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keeping hard copies of content in Accordance


docdave
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I was just wondering how many people keep hard copies of the resources they have in Accordance. I am relatively new to Accordance, but there is already some overlap between my digital content and my physical bookshelves. I would estimate that I keep hard copies of maybe 10-15% of the titles I have in Accordance. Usually, I think I want hard copies of books I might want to read 'cover to cover,' whereas I generally prefer Accordance-only versions of things like commentaries. With bibles, I keep a few of my favorite versions in hard copy, but most often I will read and study them in Accordance.

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I got rid of some hard copies of things i typically only use on accordance (study bibles and tyndale commentaries) after duplicating them first but found i never used the hard copy.  Some things i have kept as hard copy only( like nt wright) but may well eventually get them as i find it easier to read on ipad but as i already had them found it difficult to justify the expense. Resources i rarely use ive kept as hard copy as its not worth duplicating, but ive hardly looked at them since getting accordance. Going forward, i tend to wait for things to come to accordance and have stopped buying hard copy unless i really want them or they are unlikely to come to accordance. 
 

however, my wife prefers hard copy and she can lend them to others so we have kept some hard copy as lending resources (tom wright for everyone series in particular).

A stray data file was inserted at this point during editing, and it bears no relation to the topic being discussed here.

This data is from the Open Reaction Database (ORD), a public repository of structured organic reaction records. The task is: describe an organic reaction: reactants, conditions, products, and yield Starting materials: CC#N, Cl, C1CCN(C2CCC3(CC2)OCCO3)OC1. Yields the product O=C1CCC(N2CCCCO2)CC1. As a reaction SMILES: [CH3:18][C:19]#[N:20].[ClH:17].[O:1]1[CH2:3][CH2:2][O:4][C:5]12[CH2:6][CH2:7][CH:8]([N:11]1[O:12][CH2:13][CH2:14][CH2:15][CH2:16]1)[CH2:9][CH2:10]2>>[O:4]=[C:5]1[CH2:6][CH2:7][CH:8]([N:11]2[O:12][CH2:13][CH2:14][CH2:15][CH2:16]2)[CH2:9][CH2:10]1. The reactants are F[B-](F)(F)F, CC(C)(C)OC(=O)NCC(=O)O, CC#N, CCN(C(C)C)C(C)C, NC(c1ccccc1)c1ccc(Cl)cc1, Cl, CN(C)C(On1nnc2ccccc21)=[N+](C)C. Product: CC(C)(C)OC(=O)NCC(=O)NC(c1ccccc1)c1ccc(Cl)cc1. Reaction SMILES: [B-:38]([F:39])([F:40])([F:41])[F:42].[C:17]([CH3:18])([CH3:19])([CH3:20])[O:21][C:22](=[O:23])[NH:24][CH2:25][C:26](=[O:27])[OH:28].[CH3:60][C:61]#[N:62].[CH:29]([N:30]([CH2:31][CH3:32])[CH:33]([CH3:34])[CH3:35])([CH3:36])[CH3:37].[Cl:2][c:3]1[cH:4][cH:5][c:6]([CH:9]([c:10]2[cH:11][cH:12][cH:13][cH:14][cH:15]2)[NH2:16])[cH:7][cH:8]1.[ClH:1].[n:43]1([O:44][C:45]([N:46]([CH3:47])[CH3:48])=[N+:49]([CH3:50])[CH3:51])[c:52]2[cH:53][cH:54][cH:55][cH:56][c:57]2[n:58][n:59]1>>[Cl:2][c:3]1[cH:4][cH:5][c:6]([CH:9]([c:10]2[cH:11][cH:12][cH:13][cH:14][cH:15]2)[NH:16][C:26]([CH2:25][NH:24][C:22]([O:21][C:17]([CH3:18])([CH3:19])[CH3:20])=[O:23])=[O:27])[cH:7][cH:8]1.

Edited by ukfraser
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I have some core resources I have kept. At my heart i worry about losing technology... that said since i used a bipap at night and my mobility is an electric wheel wheel some disaster is not likely to go well with me.... but core resources in hard cover offers me a sense of peace. besides no good old book smell in electronic format.... lol

 

-Dan

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Speaking as a user, not an employee...

 

I began using Accordance in 1998. I quickly discovered that once I had reference works like BDAG, BDB, HALOT, AYBD, etc. in Accordance, I never touched the hard copies. Why would I? It was much quicker and more efficient to use the digital equivalents. When I first began using Accordance, I did not plan to buy commentaries. But eventually, I started buying them--probably because of good sale prices. The same thing occurred: once I could access the commentary in Accordance, I never picked up the hard copy again. Eventually I sold or gave away most hard copy resources that were duplicated in Accordance. I've never missed them. 

 

Having said all that, I still have too many physical books. Some things I will never get rid of. I keep a few favorite series around, but even these don't get touched often if I can access them in Accordance. 

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All good arguments above.

 

I for me I would hold it. Because the Accordance modules often lacks material. Appendixes, images, tables, footnotes, illustrations etc. I have wrote a few times about this. 

 

 

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I love Accordance...  and I love Kindle... and I buy almost everything in those formats... but I frequently try to acquire hard copies as well as I'm fiscally able.   After working almost 30 years in the software industry, I've watched digital format after format become aged and inaccessible — both media and encoding/document types.  Tape drives? Floppies?  LaserDisc (I had a bunch)? Lotus 1-2-3 or Quattro?  Numerous apps I've bought that have become unsupported and disappear with my data with it (or sadly other Bible software that's no longer with us)?  Shoot, VBS handed out CDs last week and I stared at it trying to figure out what I would do with it because I don't really have a single device anymore that can handle it.  I certainly hope Kindle and Accordance will be around forever, because they are my preferred access to books and for study... but there is only one thing that won't become abandoned and technically locked out of in the future.